iPhoneOgraphy – 28 Feb 2016 (Day 59/366)
The history of the crayon is not entirely clear. The word “crayon” dates to 1644, coming from (chalk) and the Latin word creta (earth).
The notion to combine a form of wax with pigment actually goes back thousands of years. Encaustic painting is a technique that uses hot beeswax combined with colored pigment to bind color into stone. A heat source was then used to “burn in” and fix the image in place. Pliny the Elder, a Roman scholar, was thought to describe the first techniques of wax crayon drawings.
This method, employed by the Egyptians, Romans, Greeks and even indigenous people in the Philippines, is still used today. However, the process wasn’t used to make crayons into a form intended to be held and colored with and was therefore ineffective to use in a classroom or as crafts for children.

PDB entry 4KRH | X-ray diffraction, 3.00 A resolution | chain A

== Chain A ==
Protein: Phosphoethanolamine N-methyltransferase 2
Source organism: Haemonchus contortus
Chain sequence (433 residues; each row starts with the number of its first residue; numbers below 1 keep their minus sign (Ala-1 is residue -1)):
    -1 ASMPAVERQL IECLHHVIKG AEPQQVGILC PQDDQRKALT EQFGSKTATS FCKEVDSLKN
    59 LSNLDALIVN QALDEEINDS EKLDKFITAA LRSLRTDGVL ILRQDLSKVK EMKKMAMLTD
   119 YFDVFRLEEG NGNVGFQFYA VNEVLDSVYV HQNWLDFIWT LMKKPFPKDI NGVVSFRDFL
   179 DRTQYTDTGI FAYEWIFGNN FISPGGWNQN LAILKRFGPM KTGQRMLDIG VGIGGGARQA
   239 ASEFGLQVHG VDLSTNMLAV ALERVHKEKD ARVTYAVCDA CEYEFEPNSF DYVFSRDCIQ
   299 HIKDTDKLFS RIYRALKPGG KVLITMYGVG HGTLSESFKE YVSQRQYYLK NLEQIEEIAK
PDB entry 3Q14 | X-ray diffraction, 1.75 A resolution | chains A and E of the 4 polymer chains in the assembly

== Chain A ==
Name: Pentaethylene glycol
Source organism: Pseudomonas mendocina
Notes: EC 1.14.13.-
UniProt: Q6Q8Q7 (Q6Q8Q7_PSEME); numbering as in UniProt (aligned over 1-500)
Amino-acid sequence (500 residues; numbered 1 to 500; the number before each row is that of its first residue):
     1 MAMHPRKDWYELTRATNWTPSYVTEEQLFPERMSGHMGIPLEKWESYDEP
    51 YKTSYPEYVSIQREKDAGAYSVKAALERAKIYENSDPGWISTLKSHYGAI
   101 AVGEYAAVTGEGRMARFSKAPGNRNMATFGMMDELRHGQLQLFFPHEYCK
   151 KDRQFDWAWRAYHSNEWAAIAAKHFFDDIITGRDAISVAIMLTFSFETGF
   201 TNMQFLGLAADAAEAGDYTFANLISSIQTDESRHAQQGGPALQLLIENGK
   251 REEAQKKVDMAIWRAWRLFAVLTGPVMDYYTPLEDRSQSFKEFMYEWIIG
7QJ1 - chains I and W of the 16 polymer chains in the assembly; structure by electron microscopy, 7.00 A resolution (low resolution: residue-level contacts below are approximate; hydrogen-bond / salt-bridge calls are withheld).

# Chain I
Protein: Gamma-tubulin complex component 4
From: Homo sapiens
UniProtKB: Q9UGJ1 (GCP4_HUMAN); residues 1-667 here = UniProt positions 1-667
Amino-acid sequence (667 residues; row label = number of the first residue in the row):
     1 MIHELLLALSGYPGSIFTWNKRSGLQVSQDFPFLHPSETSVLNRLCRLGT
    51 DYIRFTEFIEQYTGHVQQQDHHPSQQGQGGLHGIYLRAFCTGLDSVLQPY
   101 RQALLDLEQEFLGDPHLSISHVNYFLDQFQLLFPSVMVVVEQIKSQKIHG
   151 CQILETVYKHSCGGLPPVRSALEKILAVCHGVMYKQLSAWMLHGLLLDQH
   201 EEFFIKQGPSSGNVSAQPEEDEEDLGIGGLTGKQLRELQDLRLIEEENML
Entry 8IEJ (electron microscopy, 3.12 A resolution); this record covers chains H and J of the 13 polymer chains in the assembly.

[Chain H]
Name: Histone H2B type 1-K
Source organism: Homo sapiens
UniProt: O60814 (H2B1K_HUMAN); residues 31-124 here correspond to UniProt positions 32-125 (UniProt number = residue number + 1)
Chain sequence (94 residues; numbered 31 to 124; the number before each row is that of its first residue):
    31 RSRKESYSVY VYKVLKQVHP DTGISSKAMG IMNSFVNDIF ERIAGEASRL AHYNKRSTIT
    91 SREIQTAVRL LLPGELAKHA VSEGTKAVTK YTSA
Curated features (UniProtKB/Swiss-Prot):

Contemporary crayons are purported to have originated in Europe where some of the first cylinder shaped crayons were made with charcoal and oil. Pastels are an art medium having roots with the modern crayon and stem back to Leonardo da Vinci in 1495. Conté crayons, out of Paris, are a hybrid between a pastel and a conventional crayon; used since the late 1790s as a drawing crayon for artists. Later, various hues of powdered pigment eventually replaced the primary charcoal ingredient found in most early 19th century product. References to crayons in literature appear as early as 1813 in Jane Austen’s Pride and Prejudice. Joseph Lemercier (born Paris 1803—died 1884), considered by some of his contemporaries to be “the soul of lithography”, was also one of the founders of the modern crayon. Through his Paris business circa 1828 he produced a variety of crayon and color related products. But even as those in Europe were discovering that substituting wax for the oil strengthened the crayon, various efforts in the United States were also developing.